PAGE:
att_abstract={{Chronic failures are recurrent problems that often fly under the radar of operations teams because they do not affect enough users or service invocations to set off alarm thresholds. In contrast with major outages that are rare, often have a single cause, and, as a result, are typically easy to diagnose and fix quickly, chronic failures often persist in a system for days or weeks, often with multiple concurrent problems active at the same time, with complex triggers (e.g., interaction problem between multiple components), and, are elusive to diagnose. In this paper, we present Draco, a �top-down� approach to diagnosing chronic that uses a �top-down� approach to localize problems that starts from user-visible symptoms of a problem, e.g., failed calls, and drills down to identify the network-level elements and associated resource-usage metrics that are the most suggestive of the failures. Draco is able to diagnose multiple concurrent chronics in a complex distributed system even if the chronics have complex triggers and only affect few of the calls. We have deployed Draco at scale for a portion of the VoIP operations of a major ISP. We demonstrate Draco�s usefulness by provide examples of actual instances in which Draco helped operators diagnose service issues.}},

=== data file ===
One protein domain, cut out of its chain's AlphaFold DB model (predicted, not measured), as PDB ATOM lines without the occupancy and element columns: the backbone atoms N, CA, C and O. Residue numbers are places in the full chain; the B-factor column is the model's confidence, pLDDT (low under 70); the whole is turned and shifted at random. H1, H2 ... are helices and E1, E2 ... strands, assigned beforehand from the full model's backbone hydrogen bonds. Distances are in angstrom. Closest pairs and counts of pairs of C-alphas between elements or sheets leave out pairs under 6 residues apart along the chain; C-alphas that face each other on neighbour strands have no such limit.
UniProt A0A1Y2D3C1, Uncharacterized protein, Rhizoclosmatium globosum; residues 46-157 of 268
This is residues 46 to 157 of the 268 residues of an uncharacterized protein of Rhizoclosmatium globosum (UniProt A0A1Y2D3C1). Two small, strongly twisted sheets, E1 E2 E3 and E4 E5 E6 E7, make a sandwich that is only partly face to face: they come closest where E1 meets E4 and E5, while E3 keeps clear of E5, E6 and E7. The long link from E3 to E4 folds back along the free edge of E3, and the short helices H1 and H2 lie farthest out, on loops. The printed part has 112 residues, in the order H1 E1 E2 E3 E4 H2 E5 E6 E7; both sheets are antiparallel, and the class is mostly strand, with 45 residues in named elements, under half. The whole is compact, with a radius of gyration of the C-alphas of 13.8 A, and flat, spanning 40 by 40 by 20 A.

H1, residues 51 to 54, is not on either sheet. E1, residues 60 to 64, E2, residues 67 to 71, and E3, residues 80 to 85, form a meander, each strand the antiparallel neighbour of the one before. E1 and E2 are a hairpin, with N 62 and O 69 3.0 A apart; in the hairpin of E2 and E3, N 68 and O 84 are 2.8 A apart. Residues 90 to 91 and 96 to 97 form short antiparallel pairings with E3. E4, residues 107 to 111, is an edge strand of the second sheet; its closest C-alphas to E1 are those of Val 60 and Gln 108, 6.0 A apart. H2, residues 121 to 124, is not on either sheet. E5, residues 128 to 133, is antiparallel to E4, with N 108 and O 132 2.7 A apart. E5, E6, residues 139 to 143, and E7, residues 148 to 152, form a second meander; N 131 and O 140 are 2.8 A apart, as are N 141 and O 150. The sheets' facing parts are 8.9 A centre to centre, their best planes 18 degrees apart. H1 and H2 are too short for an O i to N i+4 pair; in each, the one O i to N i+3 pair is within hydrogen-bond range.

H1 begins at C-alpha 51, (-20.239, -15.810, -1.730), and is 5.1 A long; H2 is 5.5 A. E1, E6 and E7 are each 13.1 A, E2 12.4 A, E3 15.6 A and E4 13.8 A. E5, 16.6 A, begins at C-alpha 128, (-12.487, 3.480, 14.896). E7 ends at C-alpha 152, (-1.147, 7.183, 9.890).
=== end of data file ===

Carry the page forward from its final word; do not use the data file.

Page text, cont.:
att_authors={mh7921, kj2681, ed2527},
	att_categories={C_NSS.3, C_NSS.4, C_NSS.5, C_NSS.6, C_NSS.16},
	att_copyright_notice={{This version of the work is reprinted here with permission of IEEE for your personal use. Not for redistribution. The definitive version was published in 2012. {{, 2012-06-25}}
	att_tags={failure diagnosis},
	author={Matti Hiltunen and Kaustubh Joshi and Edward Daniels and Priya Narasimhan and Rajeev Gandhi and Soila Kavulya},
	institution={{DSN 2012}},
	title={{Draco: Statistical Diagnosis of Chronic Problems in Large Distributed Systems. }},